March 6 (UPI) -- The United States Supreme Court decided Monday that the presence of racial biases during jury deliberations have the potential to violate defendants' constitutional rights -- and in those circumstances, jurors' secret deliberations must be reviewed by the court.
Addressing an issue it first pondered three years ago, the Supreme Court said courts must order verdict reviews in cases where it is established that deliberations may have been tainted by racial prejudice. Such biases, it said, can violate a defendant's Sixth Amendment right to an impartial jury.
The 5-3 vote was made in the case of Miguel Angel Peña Rodriguez, a Colorado man convicted of three misdemeanors for allegedly groping two teen girls in 2007. Jurors acquitted him of felony sex assault but convicted him on lesser counts. After the trial, it was claimed that one of the jurors had expressed negative racial views about Hispanic men during deliberations.
"Racial bias implicates unique historical, constitutional and institutional concerns and, if left unaddressed, would risk systemic injury to the administration of justice," Justice Anthony M. Kennedy wrote for the majority in Mondays ruling. "A constitutional rule that racial bias in the justice system must be addressed -- including, in some instances, after a verdict has been entered -- is necessary to prevent a systemic loss of confidence in jury verdicts."
Peña Rodriguez, who was sentenced to probation for the misdemeanor convictions, has long insisted that he was not involved in the girls' groping and believed it was a case of mistaken identity.
After the 2010 trial and its verdicts, two jurors revealed that one panel member had said he "believed the defendant was guilty because ... Mexican men had a bravado that caused them to believe they could do whatever they wanted with women."
The juror's view of Hispanic men stemmed from his experience as a law enforcement officer, the other jurors said.
In 2014, the Supreme Court did not rule on Peña Rodriguez's appeal and instead remanded it to a lower court. The case was eventually routed back to the high court.
"For the inquiry to proceed, there must be a showing that one or more jurors made statements exhibiting overt racial bias that cast serious doubt on the fairness and impartiality of the jury's deliberations and resulting verdict," Kennedy wrote, emphasizing that not every offhand remark about race would warrant a review.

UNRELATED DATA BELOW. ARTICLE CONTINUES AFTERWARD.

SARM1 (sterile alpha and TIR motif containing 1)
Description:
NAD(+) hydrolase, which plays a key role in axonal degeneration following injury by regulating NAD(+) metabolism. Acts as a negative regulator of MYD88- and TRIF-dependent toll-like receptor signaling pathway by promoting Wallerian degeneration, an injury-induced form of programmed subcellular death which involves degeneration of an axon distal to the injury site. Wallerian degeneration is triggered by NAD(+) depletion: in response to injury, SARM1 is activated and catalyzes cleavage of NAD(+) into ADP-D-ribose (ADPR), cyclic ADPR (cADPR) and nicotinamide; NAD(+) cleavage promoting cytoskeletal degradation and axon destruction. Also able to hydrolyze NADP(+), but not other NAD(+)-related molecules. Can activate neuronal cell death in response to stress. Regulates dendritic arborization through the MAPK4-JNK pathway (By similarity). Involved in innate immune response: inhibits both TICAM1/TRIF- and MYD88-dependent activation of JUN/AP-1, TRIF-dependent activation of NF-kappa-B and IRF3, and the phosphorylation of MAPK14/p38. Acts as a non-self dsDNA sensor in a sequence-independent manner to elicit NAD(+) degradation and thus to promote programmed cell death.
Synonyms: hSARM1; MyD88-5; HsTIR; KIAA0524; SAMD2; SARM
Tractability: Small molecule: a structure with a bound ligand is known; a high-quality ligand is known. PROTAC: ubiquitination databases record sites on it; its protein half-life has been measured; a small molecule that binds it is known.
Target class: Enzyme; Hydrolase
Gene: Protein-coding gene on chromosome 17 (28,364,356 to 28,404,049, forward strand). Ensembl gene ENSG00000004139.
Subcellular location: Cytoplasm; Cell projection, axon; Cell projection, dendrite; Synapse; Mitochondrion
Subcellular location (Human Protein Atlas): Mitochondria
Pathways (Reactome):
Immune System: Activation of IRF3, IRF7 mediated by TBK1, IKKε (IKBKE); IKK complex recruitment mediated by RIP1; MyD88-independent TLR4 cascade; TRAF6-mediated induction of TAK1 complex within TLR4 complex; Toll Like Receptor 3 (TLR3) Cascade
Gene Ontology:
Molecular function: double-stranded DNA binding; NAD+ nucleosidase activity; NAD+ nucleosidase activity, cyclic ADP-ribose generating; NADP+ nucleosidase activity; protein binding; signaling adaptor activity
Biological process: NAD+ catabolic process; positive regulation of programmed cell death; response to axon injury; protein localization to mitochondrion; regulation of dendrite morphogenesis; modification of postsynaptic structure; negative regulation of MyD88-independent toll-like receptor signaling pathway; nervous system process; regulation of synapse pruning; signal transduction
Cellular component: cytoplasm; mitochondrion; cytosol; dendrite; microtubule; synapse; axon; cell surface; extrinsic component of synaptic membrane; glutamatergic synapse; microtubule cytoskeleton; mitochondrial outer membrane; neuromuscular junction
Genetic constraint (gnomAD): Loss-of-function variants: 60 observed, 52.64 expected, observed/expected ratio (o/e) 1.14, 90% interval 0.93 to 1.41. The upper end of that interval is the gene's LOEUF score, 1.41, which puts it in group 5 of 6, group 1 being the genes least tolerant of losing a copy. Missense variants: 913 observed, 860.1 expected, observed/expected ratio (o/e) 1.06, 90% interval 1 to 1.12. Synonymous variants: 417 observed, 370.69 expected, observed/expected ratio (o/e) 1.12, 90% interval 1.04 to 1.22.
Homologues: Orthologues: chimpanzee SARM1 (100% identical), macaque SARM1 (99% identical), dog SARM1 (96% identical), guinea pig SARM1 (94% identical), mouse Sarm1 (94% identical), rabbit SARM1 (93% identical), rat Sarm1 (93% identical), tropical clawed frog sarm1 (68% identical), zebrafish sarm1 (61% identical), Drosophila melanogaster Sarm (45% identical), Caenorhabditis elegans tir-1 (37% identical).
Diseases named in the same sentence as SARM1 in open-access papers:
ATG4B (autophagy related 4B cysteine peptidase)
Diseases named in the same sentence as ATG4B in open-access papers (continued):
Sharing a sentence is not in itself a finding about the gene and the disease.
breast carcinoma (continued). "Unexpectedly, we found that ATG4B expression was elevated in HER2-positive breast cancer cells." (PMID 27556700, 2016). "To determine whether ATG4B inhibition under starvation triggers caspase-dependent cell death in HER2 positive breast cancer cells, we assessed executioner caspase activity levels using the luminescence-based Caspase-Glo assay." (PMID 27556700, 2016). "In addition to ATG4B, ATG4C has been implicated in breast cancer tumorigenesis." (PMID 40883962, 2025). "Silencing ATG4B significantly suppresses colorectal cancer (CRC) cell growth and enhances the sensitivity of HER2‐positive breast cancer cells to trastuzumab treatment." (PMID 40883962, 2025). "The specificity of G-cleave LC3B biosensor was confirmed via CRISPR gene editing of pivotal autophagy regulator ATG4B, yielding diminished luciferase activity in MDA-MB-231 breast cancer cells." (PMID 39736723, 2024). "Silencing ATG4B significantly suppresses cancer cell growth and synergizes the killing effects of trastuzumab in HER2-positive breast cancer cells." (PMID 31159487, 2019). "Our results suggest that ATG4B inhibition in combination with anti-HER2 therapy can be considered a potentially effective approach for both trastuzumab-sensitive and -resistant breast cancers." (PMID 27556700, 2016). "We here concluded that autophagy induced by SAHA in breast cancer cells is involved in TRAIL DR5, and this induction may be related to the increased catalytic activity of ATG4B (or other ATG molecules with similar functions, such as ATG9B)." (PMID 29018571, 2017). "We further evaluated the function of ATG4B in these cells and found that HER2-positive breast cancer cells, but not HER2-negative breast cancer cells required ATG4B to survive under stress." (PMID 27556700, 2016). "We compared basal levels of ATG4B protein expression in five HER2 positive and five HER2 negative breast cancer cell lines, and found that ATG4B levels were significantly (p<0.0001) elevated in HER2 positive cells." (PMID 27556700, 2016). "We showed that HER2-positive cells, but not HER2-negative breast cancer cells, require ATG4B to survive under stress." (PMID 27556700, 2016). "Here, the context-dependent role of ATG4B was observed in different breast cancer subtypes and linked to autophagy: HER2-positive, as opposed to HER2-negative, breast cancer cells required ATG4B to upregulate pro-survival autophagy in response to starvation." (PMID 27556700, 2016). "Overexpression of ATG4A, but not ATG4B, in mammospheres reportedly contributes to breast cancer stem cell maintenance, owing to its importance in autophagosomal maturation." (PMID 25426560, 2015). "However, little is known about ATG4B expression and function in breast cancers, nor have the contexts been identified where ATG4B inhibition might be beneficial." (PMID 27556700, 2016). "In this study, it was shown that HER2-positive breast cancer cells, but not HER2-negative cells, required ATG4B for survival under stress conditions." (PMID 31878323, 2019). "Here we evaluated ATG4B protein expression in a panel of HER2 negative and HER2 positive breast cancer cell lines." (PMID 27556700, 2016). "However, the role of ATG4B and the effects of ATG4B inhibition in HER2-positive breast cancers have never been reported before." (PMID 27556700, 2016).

The justices who voted against the majority -- Samuel A. Alito, John G. Roberts and Clarence Thomas -- said Monday's ruling was too broad and resulted from a flawed constitutional analysis. They pointed out that it doesn't say anywhere in the Sixth Amendment that a defendant's right to a fair trial is rooted in a bias-free jury.
"The real thrust of the majority opinion is that the Constitution is less tolerant of racial bias than other forms of juror misconduct, but it is hard to square this argument with the nature of the Sixth Amendment right," Alito wrote. "Nothing in the text or history of the [Sixth Amendment] or in the inherent nature of the jury trial right suggests that the extent of the protection provided by the amendment depends on the nature of a jury's partiality or bias.
"It is undoubtedly true that 'racial bias implicates unique historical, constitutional, and institutional concerns.' But it is hard to see what that has to do with the scope of an individual criminal defendant's Sixth Amendment right to be judged impartially."
Monday's decision conflicts at least somewhat with previous positions the court has taken in the matter. In 1987, the court ruled that even the most egregious misconduct by jurors shouldn't make their deliberations subject to review. In 2014, justices unanimously ruled that deliberations cannot be detailed in later testimony, even if it is intended to expose dishonesty by panel members during initial jury selection.
The court observed in each case that revealing secret talks from the jury room could have the potential to discourage court members from speaking candidly during deliberations in the future, and could also open up jurors to harassment by attorneys during the court-ordered reviews that followed.
"Jurors would be harassed and beset by the defeated party in an effort to secure from them evidence of facts which might establish misconduct sufficient to set aside a verdict," the high court wrote in a 1915 ruling. "If evidence thus secured could be thus used, the result would be to make what was intended to be a private deliberation, the constant subject of public investigation."
Justice Sonia Sotomayor wrote in the 2014 opinion, however, that there are certain scenarios that could justify the review of secret jury deliberations.
"There may be cases of juror bias so extreme that, almost by definition, the jury trial right has been abridged," she wrote. "If and when such a case arises, the court can consider whether the usual safeguards are or are not sufficient to protect the integrity of the process."